Following the trailblazing success of Fierstein's Torch Song Trilogy on Broadway, Walters initiates the interview with a statement that may sound obvious today, but was crucially validating in 1983: "homosexuals are human." During a time when gay relationships were not perceived as being capable of the serious commitments that society upheld straight relationships to be, Walters asks Fierstein if long-term monogamous relationships, such as the relationship seen in Fierstein's La Cage Aux Folles, were a rarity in the gay community. 

He responds: "It is the norm in the homosexual community. It is not what you see on the news." In a powerful statement that was delivered to the televisions of Americans all across the country, Fierstein proclaims that having a life partner is not exclusive to heterosexuality. "Those are not heterosexual experiences, and those are not heterosexual words. Those are human words: love, commitment, family, belong to all people."

Carol Burnett

While Burnett does discuss her play Hollywood Arms in this 2002 interview with Walters, she also divulges the details of her daughter Carrie Hamilton's early experiences with addiction from the ages of 13 to 17, and her passing due to cancer at the age of 38. Hamilton had appeared onstage as Maureen in the first national tour of Rent, and was an emerging playwright at the time of her death. Hollywood Arms was written by Burnett in tandem with her daughter, and it premiered on Broadway just months after Hamilton's passing. 

Guided by Walters' questions, Burnett shares her grief for her daughter, and opens up about their joint decision to go public about Hamilton's recovery from addiction, so that they would have control of the narrative before it was leaked to the press. Said Burnett, "I knew the tabloids were going to go after it, and I talked to Carrie and said, 'Honey, we've got to talk about it before anybody else, because we know the truth.'" In a time when addiction was, and still is, stigmatized, Walters' interview made a case for compassion and care.

Lauren Bacall

The stage and screen star was interviewed by Walters in 1996 to discuss her Oscar nomination for her role alongside Barbra Streisand in the film The Mirror Has Two Faces, which Bacall describes as being an opportunity to finally be celebrated as a top-tier actress, several decades after her peak in fame. She tells Walters that, if she receives the award, it would be a long-awaited hallmark of her distinguished talent: "At last, I am at least being given credit for being an actress, because, you know, I never really have been. I've always been thought of as a personality, a name, a star, but not an actress. I've not been taken seriously, for the most part."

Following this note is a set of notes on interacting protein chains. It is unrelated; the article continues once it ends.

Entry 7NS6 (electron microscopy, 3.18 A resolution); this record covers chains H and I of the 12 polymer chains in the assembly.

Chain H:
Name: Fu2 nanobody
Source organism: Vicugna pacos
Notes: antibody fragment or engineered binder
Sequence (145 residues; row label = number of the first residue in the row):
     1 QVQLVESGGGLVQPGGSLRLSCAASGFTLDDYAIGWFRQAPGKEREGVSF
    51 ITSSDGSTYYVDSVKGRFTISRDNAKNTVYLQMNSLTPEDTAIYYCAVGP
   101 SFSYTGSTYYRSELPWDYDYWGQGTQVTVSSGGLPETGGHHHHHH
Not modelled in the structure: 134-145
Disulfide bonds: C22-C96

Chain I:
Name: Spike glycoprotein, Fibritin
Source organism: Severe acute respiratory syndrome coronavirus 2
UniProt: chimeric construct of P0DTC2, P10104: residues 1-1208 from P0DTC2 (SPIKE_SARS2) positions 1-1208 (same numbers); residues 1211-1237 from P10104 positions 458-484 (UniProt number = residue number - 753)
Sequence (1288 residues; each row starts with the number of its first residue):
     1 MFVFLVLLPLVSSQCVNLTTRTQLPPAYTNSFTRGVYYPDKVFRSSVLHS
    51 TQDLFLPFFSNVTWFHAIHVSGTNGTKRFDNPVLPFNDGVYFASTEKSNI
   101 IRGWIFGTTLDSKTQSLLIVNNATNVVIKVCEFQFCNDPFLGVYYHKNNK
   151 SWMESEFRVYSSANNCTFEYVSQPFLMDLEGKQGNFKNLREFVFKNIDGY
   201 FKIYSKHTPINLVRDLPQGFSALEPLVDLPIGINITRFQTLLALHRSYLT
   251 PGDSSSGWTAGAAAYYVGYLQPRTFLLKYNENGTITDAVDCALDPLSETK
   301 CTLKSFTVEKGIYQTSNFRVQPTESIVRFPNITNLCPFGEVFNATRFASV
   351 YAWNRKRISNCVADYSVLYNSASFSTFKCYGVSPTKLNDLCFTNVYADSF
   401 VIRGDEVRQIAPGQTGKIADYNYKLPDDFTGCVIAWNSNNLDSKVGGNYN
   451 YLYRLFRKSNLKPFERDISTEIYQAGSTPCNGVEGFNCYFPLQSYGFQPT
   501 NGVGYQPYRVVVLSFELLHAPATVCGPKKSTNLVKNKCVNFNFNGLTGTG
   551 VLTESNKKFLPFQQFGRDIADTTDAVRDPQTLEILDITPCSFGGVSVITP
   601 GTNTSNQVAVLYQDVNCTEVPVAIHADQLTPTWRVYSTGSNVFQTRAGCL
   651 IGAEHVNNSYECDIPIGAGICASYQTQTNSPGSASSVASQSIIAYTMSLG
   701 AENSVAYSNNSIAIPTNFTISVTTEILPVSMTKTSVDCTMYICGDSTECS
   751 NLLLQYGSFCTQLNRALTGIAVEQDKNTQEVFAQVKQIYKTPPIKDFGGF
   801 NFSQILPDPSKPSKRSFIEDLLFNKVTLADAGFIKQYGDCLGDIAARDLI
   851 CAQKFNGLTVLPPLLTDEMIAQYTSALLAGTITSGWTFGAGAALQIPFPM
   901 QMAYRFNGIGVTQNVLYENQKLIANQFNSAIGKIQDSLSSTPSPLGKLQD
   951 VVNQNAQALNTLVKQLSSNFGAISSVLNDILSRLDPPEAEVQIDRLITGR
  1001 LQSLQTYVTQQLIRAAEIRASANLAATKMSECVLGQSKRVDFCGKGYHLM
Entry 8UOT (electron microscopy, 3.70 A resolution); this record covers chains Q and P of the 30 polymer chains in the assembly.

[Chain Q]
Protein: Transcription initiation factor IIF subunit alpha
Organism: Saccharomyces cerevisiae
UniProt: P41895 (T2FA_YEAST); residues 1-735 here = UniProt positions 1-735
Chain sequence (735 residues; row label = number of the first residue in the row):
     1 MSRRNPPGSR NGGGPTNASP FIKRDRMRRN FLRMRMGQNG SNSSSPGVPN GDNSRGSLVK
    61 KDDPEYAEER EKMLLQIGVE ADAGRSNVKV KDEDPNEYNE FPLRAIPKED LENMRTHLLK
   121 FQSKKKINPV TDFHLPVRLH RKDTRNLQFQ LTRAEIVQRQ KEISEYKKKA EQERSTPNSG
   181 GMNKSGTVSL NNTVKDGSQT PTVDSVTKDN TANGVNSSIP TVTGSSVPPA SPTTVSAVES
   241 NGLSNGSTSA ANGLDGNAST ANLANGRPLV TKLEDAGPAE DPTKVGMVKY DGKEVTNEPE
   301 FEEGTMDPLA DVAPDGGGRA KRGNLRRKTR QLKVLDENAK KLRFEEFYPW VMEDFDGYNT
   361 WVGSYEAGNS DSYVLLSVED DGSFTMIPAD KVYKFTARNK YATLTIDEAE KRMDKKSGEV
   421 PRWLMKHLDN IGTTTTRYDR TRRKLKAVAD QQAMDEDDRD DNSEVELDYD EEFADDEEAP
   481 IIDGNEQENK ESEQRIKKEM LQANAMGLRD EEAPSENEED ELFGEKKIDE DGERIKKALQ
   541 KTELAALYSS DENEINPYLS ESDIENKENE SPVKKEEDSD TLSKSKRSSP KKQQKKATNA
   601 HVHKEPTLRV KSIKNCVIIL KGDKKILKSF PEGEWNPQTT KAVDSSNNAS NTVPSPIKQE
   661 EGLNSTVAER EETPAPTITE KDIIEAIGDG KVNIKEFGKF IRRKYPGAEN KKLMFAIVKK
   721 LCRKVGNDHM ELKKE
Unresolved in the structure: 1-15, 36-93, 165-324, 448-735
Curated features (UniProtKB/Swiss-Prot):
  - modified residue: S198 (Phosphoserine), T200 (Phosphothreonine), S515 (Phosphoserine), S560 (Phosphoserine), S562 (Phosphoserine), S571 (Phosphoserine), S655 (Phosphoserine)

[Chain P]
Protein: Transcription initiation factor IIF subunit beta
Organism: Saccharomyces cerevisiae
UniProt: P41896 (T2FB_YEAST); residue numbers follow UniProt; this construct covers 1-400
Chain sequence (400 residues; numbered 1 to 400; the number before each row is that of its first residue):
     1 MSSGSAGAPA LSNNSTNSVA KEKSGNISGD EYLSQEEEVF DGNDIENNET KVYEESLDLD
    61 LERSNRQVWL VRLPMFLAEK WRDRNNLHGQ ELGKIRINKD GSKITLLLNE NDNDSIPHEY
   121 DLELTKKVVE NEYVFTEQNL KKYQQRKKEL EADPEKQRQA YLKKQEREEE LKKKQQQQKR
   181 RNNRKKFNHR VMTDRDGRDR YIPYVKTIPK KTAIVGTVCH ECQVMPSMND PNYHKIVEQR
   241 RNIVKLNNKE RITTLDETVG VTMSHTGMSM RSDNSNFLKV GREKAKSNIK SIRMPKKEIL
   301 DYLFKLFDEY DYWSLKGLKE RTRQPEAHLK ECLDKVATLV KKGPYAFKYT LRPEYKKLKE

In a classic Walters moment, she muses that she asks people what they believe is the greatest misconception about them so often, but it had never been quite so fitting of a question until interviewing Bacall. "I can't think of anybody who I could say that with more honesty than with you, because there is such a misconception about you...what do you think it is?" Walters asks. 

Bacall answers bluntly: "People don't think of me as a human being." Notorious for her unfazed facade, she states that although everyone sees her as confident and in-charge, she has many vulnerabilities, saying, "'As a woman, I've fended for myself for a long, long time...and I suppose, over the years I've built up a certain veneer to protect myself, but in actual fact, I'm not like that at all. I'm still a pushover, and hypersensitive, and ridiculous." 

Walters quips, "Two out of three of those, I agree with," and the pair laugh.

Hugh Jackman

To end this article on a more lighthearted note, and to show that Walters was as playful as she was probing, we present this moment from the interview Walters did with Hugh Jackman. In the interview, Walters reveals that when seeing The Boy From Oz on Broadway, Hugh Jackman brought her on give her a lap dance. During his performance in the 2003 show, he had roughly 10 minutes each night to ad-lib, and frequently brought audience members on stage, and, occasionally, gave lap dances. When Walters attended the closing night performance, she had been the lucky lady in the crowd to be called on stage by Jackman. And once the time came for her to interview him, she was sure to announce that event to the world. By doing this, Jackman offered to give her another lap dance...and thus, a viral video was born.

Today’s Most Popular News:

Blocking belongs
on the stage,
not on websites.

Our website is made possible by
displaying online advertisements to our visitors.

Please consider supporting us by
whitelisting with your ad blocker.
Thank you!